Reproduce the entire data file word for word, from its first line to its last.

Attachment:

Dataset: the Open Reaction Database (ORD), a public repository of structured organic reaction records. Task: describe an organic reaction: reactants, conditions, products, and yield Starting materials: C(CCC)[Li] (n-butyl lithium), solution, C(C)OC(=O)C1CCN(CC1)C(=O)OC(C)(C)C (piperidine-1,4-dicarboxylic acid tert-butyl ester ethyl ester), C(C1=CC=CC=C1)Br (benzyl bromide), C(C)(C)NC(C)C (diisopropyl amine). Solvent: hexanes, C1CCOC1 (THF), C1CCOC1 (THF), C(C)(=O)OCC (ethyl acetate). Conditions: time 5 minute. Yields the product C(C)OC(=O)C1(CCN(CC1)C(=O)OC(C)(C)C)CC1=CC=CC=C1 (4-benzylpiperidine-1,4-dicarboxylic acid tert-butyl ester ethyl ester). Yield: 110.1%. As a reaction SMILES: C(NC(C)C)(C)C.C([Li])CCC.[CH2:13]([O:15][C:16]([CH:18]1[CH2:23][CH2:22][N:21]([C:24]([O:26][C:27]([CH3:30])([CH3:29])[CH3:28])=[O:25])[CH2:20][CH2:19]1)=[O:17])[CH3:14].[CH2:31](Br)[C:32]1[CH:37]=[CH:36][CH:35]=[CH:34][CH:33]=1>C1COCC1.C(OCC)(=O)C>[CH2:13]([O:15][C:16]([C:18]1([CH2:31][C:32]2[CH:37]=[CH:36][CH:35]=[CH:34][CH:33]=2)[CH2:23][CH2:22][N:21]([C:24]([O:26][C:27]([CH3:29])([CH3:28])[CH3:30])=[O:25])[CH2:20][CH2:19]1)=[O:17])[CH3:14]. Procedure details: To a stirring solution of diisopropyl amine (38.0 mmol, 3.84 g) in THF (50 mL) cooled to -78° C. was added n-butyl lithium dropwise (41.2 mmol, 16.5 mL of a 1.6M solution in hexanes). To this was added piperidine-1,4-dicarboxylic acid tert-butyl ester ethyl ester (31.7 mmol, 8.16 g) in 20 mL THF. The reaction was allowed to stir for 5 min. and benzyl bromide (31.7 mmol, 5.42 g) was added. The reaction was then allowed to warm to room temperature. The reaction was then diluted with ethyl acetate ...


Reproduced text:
Dataset: the Open Reaction Database (ORD), a public repository of structured organic reaction records. Task: describe an organic reaction: reactants, conditions, products, and yield Starting materials: C(CCC)[Li] (n-butyl lithium), solution, C(C)OC(=O)C1CCN(CC1)C(=O)OC(C)(C)C (piperidine-1,4-dicarboxylic acid tert-butyl ester ethyl ester), C(C1=CC=CC=C1)Br (benzyl bromide), C(C)(C)NC(C)C (diisopropyl amine). Solvent: hexanes, C1CCOC1 (THF), C1CCOC1 (THF), C(C)(=O)OCC (ethyl acetate). Conditions: time 5 minute. Yields the product C(C)OC(=O)C1(CCN(CC1)C(=O)OC(C)(C)C)CC1=CC=CC=C1 (4-benzylpiperidine-1,4-dicarboxylic acid tert-butyl ester ethyl ester). Yield: 110.1%. As a reaction SMILES: C(NC(C)C)(C)C.C([Li])CCC.[CH2:13]([O:15][C:16]([CH:18]1[CH2:23][CH2:22][N:21]([C:24]([O:26][C:27]([CH3:30])([CH3:29])[CH3:28])=[O:25])[CH2:20][CH2:19]1)=[O:17])[CH3:14].[CH2:31](Br)[C:32]1[CH:37]=[CH:36][CH:35]=[CH:34][CH:33]=1>C1COCC1.C(OCC)(=O)C>[CH2:13]([O:15][C:16]([C:18]1([CH2:31][C:32]2[CH:37]=[CH:36][CH:35]=[CH:34][CH:33]=2)[CH2:23][CH2:22][N:21]([C:24]([O:26][C:27]([CH3:29])([CH3:28])[CH3:30])=[O:25])[CH2:20][CH2:19]1)=[O:17])[CH3:14]. Procedure details: To a stirring solution of diisopropyl amine (38.0 mmol, 3.84 g) in THF (50 mL) cooled to -78° C. was added n-butyl lithium dropwise (41.2 mmol, 16.5 mL of a 1.6M solution in hexanes). To this was added piperidine-1,4-dicarboxylic acid tert-butyl ester ethyl ester (31.7 mmol, 8.16 g) in 20 mL THF. The reaction was allowed to stir for 5 min. and benzyl bromide (31.7 mmol, 5.42 g) was added. The reaction was then allowed to warm to room temperature. The reaction was then diluted with ethyl acetate ...